All of these changes are good, but the Emblems are what really make the combat in Engage stand out. Units that are paired with a ring can choose “Engage” to channel these ghostly lords, which gives them new weapons, skills, and unique abilities that give them clear tactical advantages. Eirika’s Twin Strike uses both a sword and a lance to break the triangle, while Corrin’s Torrential Roar can flood an area to make it harder for an enemy to run away. Emblems give units a lot of flexibility without forcing them to switch classes or add more people to a roster that is already too big.

One of my favourite parts of Fire Emblem Engage is when Alear can freely roam the battlefield after each battle. Talking to allies gives you different views on what happened, praise for how well they did, or questions about why you haven’t used them in a while. There are scattered items, NPCs, and animals you can adopt for your base. Engage’s worldbuilding is often subtle, but it usually works, and these segments are a great way to show off the game’s better graphics. Everything looks cleaner, the environments are more detailed, and a nice soundtrack backs that up.

When you’re done seeing the sights, you can do one of two things. Go back to the world map and keep fighting, or go to The Somniel, which is a beautiful airborne base that looks like Garreg Mach without its school. Fishing and riding wyverns become available over time, and the Tower of Trials is the only place where you can play with other people online. I couldn’t fully test these before they came out, but you can make your own maps and fight another player’s army, which should make them more interesting than just the 40-hour campaign.

That campaign also has a lot to offer. Support conversations are back, and Alear can boost the support of a unit by eating together, giving gifts, and helping them in battle. This is often where Engage’s writing about characters shines, as it gives even minor characters a chance to shine, and yes, romance is back. This time, any ally with A-rank support gets a special scene. I can’t say for sure if changing Alear’s gender changes anything, but some scenes seem to make their friendship stronger, which is nice.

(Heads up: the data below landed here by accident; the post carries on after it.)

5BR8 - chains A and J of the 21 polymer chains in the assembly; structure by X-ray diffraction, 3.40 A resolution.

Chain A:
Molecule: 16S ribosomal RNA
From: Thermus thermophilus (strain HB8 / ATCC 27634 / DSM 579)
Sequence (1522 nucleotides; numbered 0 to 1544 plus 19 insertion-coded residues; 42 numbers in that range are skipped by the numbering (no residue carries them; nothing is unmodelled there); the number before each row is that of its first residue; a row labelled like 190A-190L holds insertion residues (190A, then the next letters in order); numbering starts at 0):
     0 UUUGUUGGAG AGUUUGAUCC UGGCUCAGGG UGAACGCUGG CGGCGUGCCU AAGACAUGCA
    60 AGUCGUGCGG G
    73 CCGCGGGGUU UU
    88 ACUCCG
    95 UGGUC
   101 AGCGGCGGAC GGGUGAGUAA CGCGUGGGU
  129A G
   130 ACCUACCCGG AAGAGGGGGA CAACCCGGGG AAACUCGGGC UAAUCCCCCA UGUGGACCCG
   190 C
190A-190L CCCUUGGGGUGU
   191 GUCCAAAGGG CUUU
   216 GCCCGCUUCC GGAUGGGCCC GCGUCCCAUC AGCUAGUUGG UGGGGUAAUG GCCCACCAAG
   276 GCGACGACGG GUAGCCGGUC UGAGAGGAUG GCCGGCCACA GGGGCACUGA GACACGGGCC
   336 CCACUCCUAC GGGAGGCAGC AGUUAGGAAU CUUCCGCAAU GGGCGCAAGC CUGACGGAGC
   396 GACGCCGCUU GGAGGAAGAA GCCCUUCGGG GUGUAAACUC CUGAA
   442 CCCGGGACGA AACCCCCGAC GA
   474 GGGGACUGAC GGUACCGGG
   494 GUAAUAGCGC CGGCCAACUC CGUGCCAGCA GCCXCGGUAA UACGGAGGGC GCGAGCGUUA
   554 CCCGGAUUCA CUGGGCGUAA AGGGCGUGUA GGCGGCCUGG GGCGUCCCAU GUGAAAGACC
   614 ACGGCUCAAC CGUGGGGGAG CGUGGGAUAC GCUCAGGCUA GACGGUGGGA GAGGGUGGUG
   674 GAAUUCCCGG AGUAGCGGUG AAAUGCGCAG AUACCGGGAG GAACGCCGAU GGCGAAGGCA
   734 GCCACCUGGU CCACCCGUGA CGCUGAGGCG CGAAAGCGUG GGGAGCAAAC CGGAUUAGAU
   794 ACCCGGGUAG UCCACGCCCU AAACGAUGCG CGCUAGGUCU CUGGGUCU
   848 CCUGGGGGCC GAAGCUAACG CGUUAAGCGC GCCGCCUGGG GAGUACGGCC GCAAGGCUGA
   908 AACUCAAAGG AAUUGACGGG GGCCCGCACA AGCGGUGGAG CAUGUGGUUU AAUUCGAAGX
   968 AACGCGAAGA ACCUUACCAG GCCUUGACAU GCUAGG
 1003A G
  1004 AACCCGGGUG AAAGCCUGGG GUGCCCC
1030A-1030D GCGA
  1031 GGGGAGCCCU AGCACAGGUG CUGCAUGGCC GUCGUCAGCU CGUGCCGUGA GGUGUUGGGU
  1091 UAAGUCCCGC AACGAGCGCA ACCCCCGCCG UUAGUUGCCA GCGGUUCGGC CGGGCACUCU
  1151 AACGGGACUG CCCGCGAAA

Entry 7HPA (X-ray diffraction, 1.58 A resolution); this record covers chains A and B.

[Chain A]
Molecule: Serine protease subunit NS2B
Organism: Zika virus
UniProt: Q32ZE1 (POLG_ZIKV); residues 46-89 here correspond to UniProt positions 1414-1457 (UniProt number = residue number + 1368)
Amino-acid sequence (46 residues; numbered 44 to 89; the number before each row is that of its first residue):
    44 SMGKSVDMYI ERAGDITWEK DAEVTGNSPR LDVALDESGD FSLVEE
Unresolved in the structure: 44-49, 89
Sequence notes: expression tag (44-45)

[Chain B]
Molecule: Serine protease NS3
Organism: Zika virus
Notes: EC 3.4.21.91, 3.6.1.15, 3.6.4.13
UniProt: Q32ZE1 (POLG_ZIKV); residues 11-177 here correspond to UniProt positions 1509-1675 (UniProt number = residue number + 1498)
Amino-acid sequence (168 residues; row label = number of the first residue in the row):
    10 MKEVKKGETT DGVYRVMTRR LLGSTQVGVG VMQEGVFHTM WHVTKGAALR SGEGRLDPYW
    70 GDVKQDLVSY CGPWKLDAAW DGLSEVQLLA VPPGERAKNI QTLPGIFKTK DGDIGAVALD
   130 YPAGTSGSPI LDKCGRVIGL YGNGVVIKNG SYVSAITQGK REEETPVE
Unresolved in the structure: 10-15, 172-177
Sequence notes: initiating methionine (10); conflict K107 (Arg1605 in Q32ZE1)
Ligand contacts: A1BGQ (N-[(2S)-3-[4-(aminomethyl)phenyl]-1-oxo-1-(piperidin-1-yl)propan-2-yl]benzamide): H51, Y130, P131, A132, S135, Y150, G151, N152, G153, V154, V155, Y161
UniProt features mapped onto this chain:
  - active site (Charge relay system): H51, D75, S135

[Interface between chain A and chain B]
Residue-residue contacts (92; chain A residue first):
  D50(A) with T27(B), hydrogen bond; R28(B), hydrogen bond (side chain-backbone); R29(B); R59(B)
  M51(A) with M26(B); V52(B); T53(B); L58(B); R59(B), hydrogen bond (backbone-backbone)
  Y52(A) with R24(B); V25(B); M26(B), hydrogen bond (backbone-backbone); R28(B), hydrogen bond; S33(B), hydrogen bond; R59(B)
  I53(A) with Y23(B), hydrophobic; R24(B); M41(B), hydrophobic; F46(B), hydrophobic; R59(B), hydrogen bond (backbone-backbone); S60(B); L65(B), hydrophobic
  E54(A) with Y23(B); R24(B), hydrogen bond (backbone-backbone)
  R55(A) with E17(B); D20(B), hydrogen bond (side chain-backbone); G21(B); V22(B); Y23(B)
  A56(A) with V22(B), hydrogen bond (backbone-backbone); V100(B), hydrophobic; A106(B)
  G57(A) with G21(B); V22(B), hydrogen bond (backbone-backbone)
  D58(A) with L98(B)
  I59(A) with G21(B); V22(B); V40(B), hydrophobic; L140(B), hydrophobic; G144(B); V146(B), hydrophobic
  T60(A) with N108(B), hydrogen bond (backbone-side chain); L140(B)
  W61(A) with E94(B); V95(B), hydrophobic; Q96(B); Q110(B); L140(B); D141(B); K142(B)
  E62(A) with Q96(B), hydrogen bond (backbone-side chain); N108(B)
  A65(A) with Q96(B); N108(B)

Emblems also have supports, but they aren’t very strong. Most of the time, each side only has one short line of dialogue. But when you reach the maximum number of bonds, you can access special paralogues that reenact important parts of a lord’s life. I won’t give anything away, but I liked how these parts made me think about myself. Importantly, Engage doesn’t talk about their past in the main story. Instead, it does so in these side stories, which makes the nostalgia trips optional. For older fans, it’s like talking with an old friend about old times.

Intelligent Systems put together a game that is a culmination of Fire Emblem’s history. It is a surprising mix that clearly takes ideas from both times. I miss the mystery that made the main story of Three Houses so interesting, but Fire Emblem Engage makes up for it with a great cast and great tactical gameplay. This is a good RPG that adds to an already deep combat system. Longtime fans will get more out of it, but newcomers might be interested enough in the series to look into its long history.